today's howtos

Leftovers: Ubuntu

  • IOTA: IoT revolutionized with a Ledger
    Ever since the introduction of digital money, the world quickly came to realize how dire and expensive the consequences of centralized systems are. Not only are these systems incredibly expensive to maintain, they are also “single points of failures” which expose a large number of users to unexpected service interruptions, fraudulent activities and vulnerabilities that can be exploited by malicious hackers. Thanks to Blockchain, which was first introduced through Bitcoin in 2009, the clear benefits of a decentralized and “trustless” transactional settlement system became apparent. No longer should expensive trusted third parties be used for handling transactions, instead, the flow of money should be handled in a direct, Peer-to-Peer fashion. This concept of a Blockchain (or more broadly, a distributed ledger) has since then become a global phenomenon attracting billions of dollars in investments to further develop the concept.
  • Return Home and Unify: My Case for Unity 8
  • Can netbooks be cool again?
    Earlier this week, my colleague Chaim Gartenberg covered a laptop called the GPD Pocket, which is currently being funded on Indiegogo. As Chaim pointed out, the Pocket’s main advantage is its size — with a 7-inch screen, the thing is really, really small — and its price, a reasonable $399. But he didn’t mention that the Pocket is the resurrection of one of the most compelling, yet fatally flawed, computing trends of the ‘00s: the netbook. So after ten years, are netbooks finally cool again? That might be putting it too strongly, but I’m willing to hope.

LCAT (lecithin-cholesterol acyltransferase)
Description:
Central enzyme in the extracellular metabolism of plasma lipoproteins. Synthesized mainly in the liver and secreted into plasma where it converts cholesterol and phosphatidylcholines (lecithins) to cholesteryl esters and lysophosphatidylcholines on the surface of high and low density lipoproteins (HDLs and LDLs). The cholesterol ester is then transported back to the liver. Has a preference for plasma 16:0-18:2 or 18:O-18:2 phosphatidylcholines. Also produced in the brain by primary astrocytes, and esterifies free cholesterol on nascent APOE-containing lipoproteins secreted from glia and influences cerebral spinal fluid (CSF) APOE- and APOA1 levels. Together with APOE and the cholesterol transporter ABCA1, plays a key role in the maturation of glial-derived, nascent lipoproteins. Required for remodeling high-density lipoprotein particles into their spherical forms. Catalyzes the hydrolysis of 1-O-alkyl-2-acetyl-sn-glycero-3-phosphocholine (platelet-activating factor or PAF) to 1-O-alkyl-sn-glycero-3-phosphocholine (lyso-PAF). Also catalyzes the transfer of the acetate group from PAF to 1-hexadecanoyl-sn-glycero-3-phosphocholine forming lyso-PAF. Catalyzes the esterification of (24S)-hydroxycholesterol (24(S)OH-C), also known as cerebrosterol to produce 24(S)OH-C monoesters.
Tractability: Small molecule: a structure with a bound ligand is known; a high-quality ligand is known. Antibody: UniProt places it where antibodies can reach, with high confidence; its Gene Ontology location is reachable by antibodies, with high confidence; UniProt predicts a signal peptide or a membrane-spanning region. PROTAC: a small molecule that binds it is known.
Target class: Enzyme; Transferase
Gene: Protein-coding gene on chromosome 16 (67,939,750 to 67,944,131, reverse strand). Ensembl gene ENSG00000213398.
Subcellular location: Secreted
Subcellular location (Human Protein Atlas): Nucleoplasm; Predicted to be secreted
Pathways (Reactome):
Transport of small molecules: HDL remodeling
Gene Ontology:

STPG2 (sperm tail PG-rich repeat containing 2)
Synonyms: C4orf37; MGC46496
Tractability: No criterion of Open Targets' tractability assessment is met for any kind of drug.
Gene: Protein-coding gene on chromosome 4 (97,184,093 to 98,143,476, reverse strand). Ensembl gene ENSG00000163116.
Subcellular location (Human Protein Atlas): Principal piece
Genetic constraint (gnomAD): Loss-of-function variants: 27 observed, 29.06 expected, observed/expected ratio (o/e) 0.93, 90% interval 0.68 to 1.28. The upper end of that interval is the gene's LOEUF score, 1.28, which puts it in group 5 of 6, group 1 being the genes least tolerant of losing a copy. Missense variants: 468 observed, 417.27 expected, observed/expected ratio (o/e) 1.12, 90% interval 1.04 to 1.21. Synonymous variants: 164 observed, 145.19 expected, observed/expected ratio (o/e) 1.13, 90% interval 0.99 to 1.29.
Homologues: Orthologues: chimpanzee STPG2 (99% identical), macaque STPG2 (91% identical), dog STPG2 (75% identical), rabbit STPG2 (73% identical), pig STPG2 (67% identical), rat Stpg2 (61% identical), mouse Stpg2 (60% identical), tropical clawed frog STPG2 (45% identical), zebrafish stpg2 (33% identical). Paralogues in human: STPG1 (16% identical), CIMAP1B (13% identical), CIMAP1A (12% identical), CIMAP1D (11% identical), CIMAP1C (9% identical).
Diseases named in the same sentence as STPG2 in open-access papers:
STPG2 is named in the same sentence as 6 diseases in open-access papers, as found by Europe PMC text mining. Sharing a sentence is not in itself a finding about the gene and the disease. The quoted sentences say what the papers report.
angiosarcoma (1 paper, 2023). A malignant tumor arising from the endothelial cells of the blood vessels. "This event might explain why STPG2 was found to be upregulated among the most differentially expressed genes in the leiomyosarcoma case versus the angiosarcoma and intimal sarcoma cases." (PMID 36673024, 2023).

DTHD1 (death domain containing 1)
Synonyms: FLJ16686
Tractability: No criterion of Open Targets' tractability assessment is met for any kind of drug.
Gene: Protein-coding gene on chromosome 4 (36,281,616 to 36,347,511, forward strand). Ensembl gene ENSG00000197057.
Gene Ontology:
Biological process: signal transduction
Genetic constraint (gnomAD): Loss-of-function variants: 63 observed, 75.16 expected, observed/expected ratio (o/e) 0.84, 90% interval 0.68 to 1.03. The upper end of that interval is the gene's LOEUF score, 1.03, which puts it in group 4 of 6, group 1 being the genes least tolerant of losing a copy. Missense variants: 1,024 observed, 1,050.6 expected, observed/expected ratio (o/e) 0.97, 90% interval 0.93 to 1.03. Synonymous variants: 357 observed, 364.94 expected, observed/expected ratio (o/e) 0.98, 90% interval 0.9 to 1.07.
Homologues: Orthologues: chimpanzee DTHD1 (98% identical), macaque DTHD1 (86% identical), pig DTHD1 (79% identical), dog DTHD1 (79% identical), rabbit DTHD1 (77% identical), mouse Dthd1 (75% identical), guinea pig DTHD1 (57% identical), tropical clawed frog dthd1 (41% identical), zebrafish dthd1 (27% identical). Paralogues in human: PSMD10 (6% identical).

Linux Devices

  • Compact, rugged module runs Linux or Android on Apollo Lake
    Ubiqcomm’s 95 x 95mm, Apollo Lake-based “COM-AL6C” COM offers 4K video along with multiple SATA, USB, GbE, and PCIe interfaces, plus -40 to 85°C operation. Ubiqconn Technology Inc. has announced a “COM-AL6C” COM Express Type 6 Compact form factor computer-on-module built around Intel’s Apollo Lake processors and designed to withstand the rigors of both fixed and mobile industrial applications. The module offers a choice among three Intel Apollo Lake processors: the quad-core Atom x5-E3930, quad-core x5-E3940, and dual-core x7-E3950, which are clocked at up to 2.0GHz burst and offer TDPs from 6.5 to 12 Watts.
  • Internet-enable your microcontroller projects for under $6 with ESP8266